What is the current state of cryptocurrency regulation?


  • The total market capitalization of digital currencies is $1.7 trillion and more than $90 billion is traded every day.
  • Analysts have warned that the industry is so large that it could have macroeconomic consequences if mishandled.
  • Piecemeal approaches to cryptocurrency regulation must be replaced with a globally coordinated framework.

In early March, President Biden signed the long-awaited Executive order on the guarantee of the responsible development of digital assetsa high-profile recognition of the potential of the cryptocurrency industry.

That Executive Order commits the White House to participate in the cryptocurrency investigation and to engage departments across the government to collaborate on creating a regulatory framework for digital assets. It also outlines a “whole-of-government approach to address the risks and harness the potential benefits of digital assets and their underlying technology.”

According to the World Economic Forum Digital Currency Governance ConsortiumMember of the Steering Committee of , jeremy alliare“The Executive Order establishes initiatives to explore and engage in constructive problem resolution around known risks that exist with the legacy financial system and the new Web 3 world.”

This exploration, Allaire added, will cover “privacy, security, financial inclusion, global competitiveness for USD” and more.

The White House is about to make a concerted effort to regulate the digital asset industry; given the size and growth of the industry, that boost can’t come soon enough.

Today there are 18,142 cryptocurrencies, 460 crypto exchanges and the cryptocurrency market capitalization amounts to 1.7 trillion dollars. Every 24 hours, $91 billion worth of crypto is traded, most of it Bitcoin or Ethereum.

Given the size of the industry and the looming regulatory push, it is now worth taking stock of the current state of regulation. In doing so, it will become clear that a globally coordinated approach to regulation is necessary.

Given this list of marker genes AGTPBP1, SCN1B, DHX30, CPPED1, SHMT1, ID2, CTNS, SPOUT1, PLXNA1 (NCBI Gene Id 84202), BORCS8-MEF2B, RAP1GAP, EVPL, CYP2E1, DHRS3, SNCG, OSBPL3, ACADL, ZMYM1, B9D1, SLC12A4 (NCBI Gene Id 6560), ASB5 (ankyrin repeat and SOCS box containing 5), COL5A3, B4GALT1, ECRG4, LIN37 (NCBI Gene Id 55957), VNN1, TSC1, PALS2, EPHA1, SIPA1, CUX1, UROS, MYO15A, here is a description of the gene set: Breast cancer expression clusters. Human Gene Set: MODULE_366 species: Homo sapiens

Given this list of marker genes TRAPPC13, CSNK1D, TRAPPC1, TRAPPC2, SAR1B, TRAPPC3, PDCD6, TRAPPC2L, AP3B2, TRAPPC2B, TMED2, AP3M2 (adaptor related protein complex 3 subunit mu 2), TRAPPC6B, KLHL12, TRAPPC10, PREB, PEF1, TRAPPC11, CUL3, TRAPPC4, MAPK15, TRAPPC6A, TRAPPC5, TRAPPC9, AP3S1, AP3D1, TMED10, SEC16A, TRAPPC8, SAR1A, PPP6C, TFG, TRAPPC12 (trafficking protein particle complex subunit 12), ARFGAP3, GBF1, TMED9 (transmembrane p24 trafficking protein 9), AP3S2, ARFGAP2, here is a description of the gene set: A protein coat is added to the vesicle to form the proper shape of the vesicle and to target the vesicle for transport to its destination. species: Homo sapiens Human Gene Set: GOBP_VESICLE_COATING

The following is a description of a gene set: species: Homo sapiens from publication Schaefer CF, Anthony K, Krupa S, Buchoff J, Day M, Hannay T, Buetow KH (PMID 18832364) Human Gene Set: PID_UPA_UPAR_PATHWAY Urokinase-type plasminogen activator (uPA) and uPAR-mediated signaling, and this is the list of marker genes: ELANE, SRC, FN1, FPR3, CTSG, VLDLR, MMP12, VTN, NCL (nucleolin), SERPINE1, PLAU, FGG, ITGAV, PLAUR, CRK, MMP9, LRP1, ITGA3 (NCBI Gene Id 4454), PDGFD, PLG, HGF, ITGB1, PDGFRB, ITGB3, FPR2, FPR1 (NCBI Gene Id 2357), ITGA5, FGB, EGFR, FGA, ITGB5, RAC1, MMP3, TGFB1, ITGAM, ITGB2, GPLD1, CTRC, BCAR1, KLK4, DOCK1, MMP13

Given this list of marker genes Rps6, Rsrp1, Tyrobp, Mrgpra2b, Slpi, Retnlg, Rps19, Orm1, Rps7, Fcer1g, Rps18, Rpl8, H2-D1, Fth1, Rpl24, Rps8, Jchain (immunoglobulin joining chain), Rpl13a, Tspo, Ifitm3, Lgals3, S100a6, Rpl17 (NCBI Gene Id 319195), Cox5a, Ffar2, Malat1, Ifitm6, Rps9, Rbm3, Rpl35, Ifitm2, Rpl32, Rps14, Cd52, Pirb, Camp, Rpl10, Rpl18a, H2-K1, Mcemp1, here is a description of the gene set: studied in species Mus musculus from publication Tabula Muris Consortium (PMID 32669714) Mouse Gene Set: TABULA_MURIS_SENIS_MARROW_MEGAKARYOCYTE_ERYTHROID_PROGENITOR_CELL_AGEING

Crypto regulation is imperative

As the traditional financial system connects with the burgeoning crypto ecosystem, the growing interconnectivity raises concerns about spillover effects that could affect systemic stability.

For some time, cryptocurrency has been seen as a tool for diversification, but the tea leaves are beginning to be read differently. Earlier this year, the International Monetary Fund (IMF) released data indicating a correlation between bitcoin and the S&P 500. This raises fears of investor sentiment spilling over between the stock market and cryptocurrencies.

Shortly after this review, the Financial Stability Board warned of implications for global financial stability if the current trajectory of growth in scale and interconnection of crypto assets with these institutions continues. However, given the large number of data gaps that exist regarding crypto assets, a comprehensive assessment of the macroeconomic impact is still somewhat out of reach.

Furthermore, the nature of the underlying technology for cryptocurrencies is such that it allows for cross-border transactions without the need for existing financial intermediaries.

New applications and models such as tokenization, decentralized finance, NFTs (non-fungible tokens), and decentralized autonomous organizations challenge traditional models that describe who is currently considered a “person”, what is “value”, and how this “value” can be traded. “. . This threatens to come into direct conflict with existing regulations related to cross-border data flows, intellectual property rights and capital controls. It could also lead to ambiguity in the fiscal environment, as well as raising a host of other policy concerns.

The potential implications of cryptocurrencies for global financial stability and the distinctive nature of the underlying technology underscore the importance of prioritizing regulatory discussions and decisions, both nationally and globally.

The apparent relationship between Bitcoin prices and the US stock market could be a reason to focus on cryptocurrency regulation.

The apparent relationship between Bitcoin prices and the US stock market could be a reason to focus on cryptocurrency regulation.

Image: IMF